Characterization of a therapeutic model of inhalational anthrax using an increase in body temperature in New Zealand white rabbits as a trigger for treatment

Jason E. Comer, Bryan D. Ray, Lisa N. Henning, Gregory V. Stark, Roy E. Barnewall, Jason M. Mott, Gabriel T. Meister

Research output: Contribution to journalArticlepeer-review

22 Scopus citations

Abstract

The development of an appropriate animal therapeutic model is essential to assess the potential efficacy of therapeutics for use in the event of a Bacillus anthracis exposure. We conducted a natural history study that showed New Zealand White rabbits exhibited a significant increase in body temperature (SIBT), changes in hematologic parameters, and increases in C-reactive protein and succumbed to disease with an average time to death of approximately 73 h following aerosol challenge with B. anthracis Ames spores. The SIBT was used as a trigger to treat with a fully human monoclonal antibody directed at protective antigen (PA). Ninety percent (9/10) of the treated rabbits survived the lethal inhalational challenge of B. anthracis. Further characterization investigated the protective window of opportunity for anti-PA antibody administration up to 12 h post-onset of SIBT. Eighty-three percent (5/6) of the rabbits treated at SIBT and 100% (6/6) of those treated at 6 h after SIBT survived challenge. Only 67% (4/6) of the rabbits treated at 12 h after SIBT survived. The increase in body temperature corresponded with both bacteremia and antigenemia (PA in the blood), indicating that SIBT is a suitable trigger to initiate treatment in a therapeutic model of inhalational anthrax.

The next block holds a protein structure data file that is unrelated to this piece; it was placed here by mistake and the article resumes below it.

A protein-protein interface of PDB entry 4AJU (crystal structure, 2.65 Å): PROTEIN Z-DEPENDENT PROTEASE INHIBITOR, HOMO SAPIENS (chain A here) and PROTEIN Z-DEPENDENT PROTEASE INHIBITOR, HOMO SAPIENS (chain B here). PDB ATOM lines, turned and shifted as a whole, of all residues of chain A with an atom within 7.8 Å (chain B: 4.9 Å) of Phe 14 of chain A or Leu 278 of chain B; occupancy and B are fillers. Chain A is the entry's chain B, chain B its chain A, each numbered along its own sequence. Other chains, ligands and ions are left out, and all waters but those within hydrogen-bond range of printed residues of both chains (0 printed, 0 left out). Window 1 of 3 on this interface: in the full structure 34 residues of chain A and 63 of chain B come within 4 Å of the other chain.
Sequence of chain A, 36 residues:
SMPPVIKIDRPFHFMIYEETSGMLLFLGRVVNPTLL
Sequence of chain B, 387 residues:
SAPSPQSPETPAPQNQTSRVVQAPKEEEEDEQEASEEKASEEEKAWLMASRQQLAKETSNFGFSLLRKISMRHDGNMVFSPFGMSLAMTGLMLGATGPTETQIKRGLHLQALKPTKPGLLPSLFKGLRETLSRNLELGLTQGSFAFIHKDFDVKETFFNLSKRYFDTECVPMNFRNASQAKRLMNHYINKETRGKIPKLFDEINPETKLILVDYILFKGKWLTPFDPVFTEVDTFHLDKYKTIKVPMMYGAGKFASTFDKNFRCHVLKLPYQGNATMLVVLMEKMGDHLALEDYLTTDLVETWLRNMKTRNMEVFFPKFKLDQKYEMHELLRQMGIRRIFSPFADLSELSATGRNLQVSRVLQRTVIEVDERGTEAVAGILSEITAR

Original languageEnglish (US)
Pages (from-to)1517-1525
Number of pages9
JournalClinical and Vaccine Immunology
Volume19
Issue number9
DOIs
StatePublished - Sep 2012

ASJC Scopus subject areas

  • Immunology and Allergy
  • Immunology
  • Clinical Biochemistry
  • Microbiology (medical)

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